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7. Browser: application cache has updated, and triggers an
event stating so.
Now the browser has fully loaded the cache using the files listed
in the manifest. If the manifest hasn't changed and the browser
is reloaded, here's what happens:
1. Browser: re-requests
2. Browser: detects that it has local cache for this page and
serves it locally
3. Browser: parses index.html , and all assets in the local
cache are served locally
4. Browser: requests the manifest file from the server
5. Server: returns a 304 code notifying the browser that the
manifest hasn't changed.
Once the browser has its cache of assets, it serves them locally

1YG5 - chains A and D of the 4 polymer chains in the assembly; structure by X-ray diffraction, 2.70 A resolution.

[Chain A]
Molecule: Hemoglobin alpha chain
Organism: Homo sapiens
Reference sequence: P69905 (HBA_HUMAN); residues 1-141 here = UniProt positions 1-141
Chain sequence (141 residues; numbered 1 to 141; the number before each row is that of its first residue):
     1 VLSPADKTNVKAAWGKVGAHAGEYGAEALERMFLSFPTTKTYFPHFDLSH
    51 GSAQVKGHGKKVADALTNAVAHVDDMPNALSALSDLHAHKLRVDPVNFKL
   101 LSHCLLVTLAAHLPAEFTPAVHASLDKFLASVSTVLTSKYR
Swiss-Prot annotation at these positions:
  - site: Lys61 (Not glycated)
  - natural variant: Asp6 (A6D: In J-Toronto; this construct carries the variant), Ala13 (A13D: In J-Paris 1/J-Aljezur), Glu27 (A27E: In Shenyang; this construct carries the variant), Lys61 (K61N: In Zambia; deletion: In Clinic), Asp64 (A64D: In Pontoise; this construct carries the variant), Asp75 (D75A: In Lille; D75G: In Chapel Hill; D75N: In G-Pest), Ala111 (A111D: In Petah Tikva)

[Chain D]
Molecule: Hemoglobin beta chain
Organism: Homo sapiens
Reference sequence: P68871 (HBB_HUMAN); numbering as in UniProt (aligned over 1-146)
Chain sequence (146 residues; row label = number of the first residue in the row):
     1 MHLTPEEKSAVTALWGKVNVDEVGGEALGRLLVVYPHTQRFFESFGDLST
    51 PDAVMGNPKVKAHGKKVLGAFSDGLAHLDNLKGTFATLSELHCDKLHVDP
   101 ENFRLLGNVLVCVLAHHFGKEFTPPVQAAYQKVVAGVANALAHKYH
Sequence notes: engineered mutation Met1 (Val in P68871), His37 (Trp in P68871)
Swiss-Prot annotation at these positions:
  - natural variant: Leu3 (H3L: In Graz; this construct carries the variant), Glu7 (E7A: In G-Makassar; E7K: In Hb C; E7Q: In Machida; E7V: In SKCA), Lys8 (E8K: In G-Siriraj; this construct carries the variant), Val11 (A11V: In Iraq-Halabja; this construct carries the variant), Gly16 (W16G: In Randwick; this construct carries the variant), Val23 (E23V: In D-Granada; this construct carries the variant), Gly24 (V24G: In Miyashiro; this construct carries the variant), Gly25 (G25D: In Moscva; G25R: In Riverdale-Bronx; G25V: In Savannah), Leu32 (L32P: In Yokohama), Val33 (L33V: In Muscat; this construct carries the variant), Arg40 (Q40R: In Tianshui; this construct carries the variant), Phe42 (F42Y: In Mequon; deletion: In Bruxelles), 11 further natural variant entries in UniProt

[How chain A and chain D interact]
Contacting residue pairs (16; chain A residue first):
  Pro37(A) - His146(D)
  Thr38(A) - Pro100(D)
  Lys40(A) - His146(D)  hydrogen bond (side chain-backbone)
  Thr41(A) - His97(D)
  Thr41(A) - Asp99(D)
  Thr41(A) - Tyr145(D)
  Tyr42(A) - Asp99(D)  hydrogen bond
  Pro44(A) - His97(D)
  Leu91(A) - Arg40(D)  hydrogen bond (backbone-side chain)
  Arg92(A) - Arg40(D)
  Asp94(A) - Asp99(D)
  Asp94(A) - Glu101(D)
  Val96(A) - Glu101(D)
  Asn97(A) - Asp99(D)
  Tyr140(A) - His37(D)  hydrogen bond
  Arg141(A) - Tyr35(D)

first and then requests the manifest. As shown in Figure 7.3 ,
Safari is loading all the assets for my time application, but at the
same time I'm monitoring the access log for the app, in which
we can see only time.appcache and server-time.js is being
requested over the connection.
FIguRE 7.3 Safari makes a
request for the app loading
using the local cache and
requesting only the manifest
and server-time from the server.
This time, you re-request the
app—but the manifest has
changed. If the manifest has
changed, the process from
Step 1 through 4 is exactly the
same, but next the browser
needs to reload the cache.
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